If you find your brew leaning towards the sour side, adding a small amount of sugar to your second ferment (2F) will ensure that you’ll have the carbonation you desire.

|Photo Credit: https://www.flickr.com/photos/scyrene/|

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So you wanna brew your own Kombucha (booch)?

| 3 week scoby grown from a bottle of Kombucha |

I recall vividly the first time I tried a taste of Kombucha. My hubs insisted that I’d love it!  I’m always open to trying new things, so with gusto I took a huge gulp. And then it hit me; I didn’t know what to do!!  I couldn’t just spew it all over the place, but I had to do something as this glob of slime was assaulting my mouth!  I grabbed a glass and spit it out. He’s shockingly saying, “What are you doing?”  I’m giving him the stink eye, and challenging him to tell me “what the heck is in – this Frog slime??”  To which he informs me “that’s the BEST PART”… really??  Seriously?  I just took a swig of something that my taste buds thought was a little vinegary, only to be completely convinced he was trying to play a joke on me and have me drink frog slime At first I refused to try it again, firmly stating that I was NOT going to drink anything that had a glob of slime in it!  (We’ll get back to overcoming my slime fear later)

This went on for a few months, as bottle after empty Kombucha bottle started to invade an entire cupboard in my kitchen!  When I inquired as to whether I could recycle these bottles, he informed me he was saving them for when ‘I’ learned how to make it for us. Deep down inside, I might have been thinking, “brew your own Kombucha!”.  I don’t know where he got the idea that there was an ‘us’ in the consumption end of learning to make this.  However, the deciding factor that convinced me to make our own ‘brew’ was when I saw the cost of store bought ‘bucha’ and I had $300’s worth of empties!

I have to say; I’m a fairly accomplished cook, I grow and preserve a lot of our food.  I grew up making sauerkraut with my grandmother, so I understood fermenting, and thought. ‘How hard can it be?’ So I did what most people do when wanting to learn how to make Kombucha, I hit the Internet, and googled everything I could find on it.  There were so many sites, and although the directions seemed pretty similar, it also seemed a little overwhelming!

So I’m sharing with you how I went about making it not as overwhelming and scary for me to start. The first thing is to get organized, before you even start growing your scoby!  Source out your jar for fermenting, and your bottles that you’ll use for your second ferment (otherwise known as 2F) my hubs actually went dumpster diving in the glass recycling bins to find our brew jars!  Seriously!!  I scrubbed those jars spotless, and then put them into the dishwasher, cranked up the heat just to ensure I’d disinfected them completely. I also washed all those store bought Kombucha bottles and caps.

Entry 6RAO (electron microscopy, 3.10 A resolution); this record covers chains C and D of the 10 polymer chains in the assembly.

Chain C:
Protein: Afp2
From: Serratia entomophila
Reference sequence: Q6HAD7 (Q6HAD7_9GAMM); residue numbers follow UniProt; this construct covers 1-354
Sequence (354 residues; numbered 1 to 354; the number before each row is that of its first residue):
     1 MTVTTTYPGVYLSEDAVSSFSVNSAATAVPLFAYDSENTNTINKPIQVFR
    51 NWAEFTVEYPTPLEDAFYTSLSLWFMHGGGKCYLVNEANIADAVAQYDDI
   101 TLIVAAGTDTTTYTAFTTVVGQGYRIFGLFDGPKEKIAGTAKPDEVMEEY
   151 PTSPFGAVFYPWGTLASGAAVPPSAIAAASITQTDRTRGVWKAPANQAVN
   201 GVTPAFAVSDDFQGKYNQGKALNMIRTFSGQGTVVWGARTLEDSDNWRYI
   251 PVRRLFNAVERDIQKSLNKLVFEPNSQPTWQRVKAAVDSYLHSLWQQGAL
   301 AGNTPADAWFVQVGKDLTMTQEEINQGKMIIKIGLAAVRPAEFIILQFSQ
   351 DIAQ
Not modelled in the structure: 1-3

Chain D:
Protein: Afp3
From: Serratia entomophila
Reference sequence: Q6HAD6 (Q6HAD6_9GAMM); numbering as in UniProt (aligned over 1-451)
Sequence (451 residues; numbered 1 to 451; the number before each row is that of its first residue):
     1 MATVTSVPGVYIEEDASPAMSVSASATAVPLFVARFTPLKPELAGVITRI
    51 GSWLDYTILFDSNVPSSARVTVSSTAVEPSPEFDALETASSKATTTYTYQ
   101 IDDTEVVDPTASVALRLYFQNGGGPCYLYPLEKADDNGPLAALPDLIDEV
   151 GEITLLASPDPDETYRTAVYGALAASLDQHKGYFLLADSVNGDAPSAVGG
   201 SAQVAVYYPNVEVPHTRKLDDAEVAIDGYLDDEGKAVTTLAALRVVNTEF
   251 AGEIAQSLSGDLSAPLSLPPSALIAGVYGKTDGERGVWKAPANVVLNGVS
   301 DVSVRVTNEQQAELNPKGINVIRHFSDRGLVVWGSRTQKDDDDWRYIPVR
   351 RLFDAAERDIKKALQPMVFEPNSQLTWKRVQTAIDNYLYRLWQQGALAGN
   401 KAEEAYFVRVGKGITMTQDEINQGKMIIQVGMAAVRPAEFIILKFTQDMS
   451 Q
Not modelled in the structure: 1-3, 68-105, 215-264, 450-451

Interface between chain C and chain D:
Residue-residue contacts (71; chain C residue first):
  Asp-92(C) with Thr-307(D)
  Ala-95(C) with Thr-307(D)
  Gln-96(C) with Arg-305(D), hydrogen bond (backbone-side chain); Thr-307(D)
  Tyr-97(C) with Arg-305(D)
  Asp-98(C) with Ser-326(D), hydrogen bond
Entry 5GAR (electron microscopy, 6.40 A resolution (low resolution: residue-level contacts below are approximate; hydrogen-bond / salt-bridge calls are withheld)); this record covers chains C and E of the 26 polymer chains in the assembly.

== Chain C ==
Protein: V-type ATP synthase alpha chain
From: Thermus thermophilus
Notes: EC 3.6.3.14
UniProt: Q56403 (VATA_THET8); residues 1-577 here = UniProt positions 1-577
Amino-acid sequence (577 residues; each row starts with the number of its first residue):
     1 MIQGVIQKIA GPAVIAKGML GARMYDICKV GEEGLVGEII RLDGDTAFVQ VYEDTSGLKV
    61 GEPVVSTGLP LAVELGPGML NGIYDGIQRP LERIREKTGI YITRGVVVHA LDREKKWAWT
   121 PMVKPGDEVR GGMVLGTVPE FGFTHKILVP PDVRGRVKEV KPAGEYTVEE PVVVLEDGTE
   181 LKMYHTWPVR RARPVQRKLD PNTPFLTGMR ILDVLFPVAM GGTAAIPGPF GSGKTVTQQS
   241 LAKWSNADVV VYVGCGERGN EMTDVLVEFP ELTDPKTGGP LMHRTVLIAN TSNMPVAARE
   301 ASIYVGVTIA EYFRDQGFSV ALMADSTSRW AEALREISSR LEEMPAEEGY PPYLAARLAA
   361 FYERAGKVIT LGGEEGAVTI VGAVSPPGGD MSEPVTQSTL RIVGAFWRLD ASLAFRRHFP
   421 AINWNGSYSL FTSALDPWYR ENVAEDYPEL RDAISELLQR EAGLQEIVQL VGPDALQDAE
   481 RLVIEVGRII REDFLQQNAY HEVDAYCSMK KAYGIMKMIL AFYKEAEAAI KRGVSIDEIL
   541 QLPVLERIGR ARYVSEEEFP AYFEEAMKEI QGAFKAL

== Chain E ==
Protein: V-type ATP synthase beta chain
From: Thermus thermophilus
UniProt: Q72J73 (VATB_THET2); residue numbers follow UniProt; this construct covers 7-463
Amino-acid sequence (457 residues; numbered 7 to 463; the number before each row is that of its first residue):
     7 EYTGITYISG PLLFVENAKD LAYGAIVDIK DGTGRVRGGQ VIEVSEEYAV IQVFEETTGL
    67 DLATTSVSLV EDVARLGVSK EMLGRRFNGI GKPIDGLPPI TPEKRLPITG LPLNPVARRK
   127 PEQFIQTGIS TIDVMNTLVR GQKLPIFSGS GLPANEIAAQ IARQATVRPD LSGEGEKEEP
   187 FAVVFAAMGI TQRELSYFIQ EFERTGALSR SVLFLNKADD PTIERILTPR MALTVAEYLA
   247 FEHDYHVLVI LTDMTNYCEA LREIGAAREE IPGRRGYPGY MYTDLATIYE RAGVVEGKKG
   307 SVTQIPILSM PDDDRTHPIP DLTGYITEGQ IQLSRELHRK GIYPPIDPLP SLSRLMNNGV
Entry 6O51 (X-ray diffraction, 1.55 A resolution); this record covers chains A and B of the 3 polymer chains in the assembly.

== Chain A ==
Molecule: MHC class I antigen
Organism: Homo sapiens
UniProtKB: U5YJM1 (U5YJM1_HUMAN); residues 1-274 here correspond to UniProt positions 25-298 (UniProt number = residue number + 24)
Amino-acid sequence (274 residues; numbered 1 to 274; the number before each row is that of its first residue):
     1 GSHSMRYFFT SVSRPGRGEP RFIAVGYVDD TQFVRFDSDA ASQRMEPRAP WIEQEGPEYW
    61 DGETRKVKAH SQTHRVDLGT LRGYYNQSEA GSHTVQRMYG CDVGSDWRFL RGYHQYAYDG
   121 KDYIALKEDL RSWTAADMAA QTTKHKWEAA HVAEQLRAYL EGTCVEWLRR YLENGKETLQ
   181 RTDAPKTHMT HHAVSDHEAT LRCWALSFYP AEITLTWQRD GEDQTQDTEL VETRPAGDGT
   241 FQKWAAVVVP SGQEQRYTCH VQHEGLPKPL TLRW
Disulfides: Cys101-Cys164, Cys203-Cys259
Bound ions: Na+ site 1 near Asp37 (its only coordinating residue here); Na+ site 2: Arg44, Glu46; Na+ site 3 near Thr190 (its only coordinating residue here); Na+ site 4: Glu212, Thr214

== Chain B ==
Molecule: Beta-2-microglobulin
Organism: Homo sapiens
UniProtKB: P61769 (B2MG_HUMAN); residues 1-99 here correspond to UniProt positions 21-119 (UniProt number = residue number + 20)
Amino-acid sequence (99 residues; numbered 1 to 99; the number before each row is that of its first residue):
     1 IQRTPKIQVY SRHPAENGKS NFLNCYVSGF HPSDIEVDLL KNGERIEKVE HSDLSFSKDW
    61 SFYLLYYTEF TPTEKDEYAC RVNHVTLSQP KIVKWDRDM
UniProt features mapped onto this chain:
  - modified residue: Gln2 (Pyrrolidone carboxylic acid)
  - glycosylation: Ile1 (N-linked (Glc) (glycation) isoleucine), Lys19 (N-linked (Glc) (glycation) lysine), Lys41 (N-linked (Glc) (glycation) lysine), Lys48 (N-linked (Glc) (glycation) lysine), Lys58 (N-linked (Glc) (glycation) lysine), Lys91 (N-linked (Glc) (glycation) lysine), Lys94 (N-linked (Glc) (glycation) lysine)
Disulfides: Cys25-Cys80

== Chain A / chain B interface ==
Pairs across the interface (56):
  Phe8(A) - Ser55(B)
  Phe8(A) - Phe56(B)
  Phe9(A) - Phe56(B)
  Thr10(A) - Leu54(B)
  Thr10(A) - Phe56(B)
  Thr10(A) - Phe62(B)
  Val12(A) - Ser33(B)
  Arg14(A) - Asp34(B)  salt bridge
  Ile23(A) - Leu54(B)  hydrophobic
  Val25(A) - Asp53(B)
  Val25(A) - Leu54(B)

In my search of ‘how to’ there were a few options to growing a Scoby, I opted for the least expensive one (not that I’m cheap) I just didn’t want to invest a lot of $$ into something that if I didn’t get it right, I’d have to end up tossing it. I opted to buy a bottle of GT Kombucha, so I searched for a bottle with the most slime in the bottom of it, that ‘frog slime’ was/is a beautiful symbiotic colony of bacteria and yeast, or in booch speak, a ‘baby scoby’.

Although we went dumpster diving for our 4 liter (gallon) jars and I went for the cheapo scoby, I didn’t go cheap on my tea.  Now I’ve read lots about using any old tea out there, I have to disagree; I think the quality of your Kombucha is directly related to how good your tea is. (I’ll discuss teas in a future post)

I personally use different teas now for their different medicinal properties, and often blend teas, however, you should have a few scoby’s going before you jump into mixing tea blends.

As a beginner, I recommend sticking to tea bags, as you go, you’ll be more confident and can use loose-leaf teas. My preferred tea to use is Tetley Pure Ceylon Tea.  It’s a really wonderful Black tea from Sri Lanka. I use 6 tea bags in my starter tea.

Organic sugar or table sugar? That’s a personal preference, you’re scoby can’t tell the difference, it’s more about the pesticides and chemicals used in the growing process. ALL sugar is refined and processed in some way.  There is zero difference when it comes to calories or taste. Regular white table sugar will not harm or kill your scoby, again, it’s completely your personal preference, and both will work exactly the way your scoby needs it to.

Also, your scoby NEEDS the sugar to consume, grow and stay healthy, so you need to add the required amount (it’s not like a cake where we can sub in applesauce, or use less sugar while baking)

When you’ve got all your tools, jars are clean, hands are clean, counter is clean, Kombucha bottle purchased, leave it out of the fridge for the day to warm up.  Brew your tea, add your sugar, allow it to completely cool, add the entire bottle of Kombucha to your sweet tea. Cover, and store in a warm spot out of sunlight (I keep mine in my walk in closet) In 3 weeks time you’ll have this beautiful plump scoby that no longer resembles frog slime it’ll now look like a placenta!!! I think that’s why it’s also referred to as “the Mother.”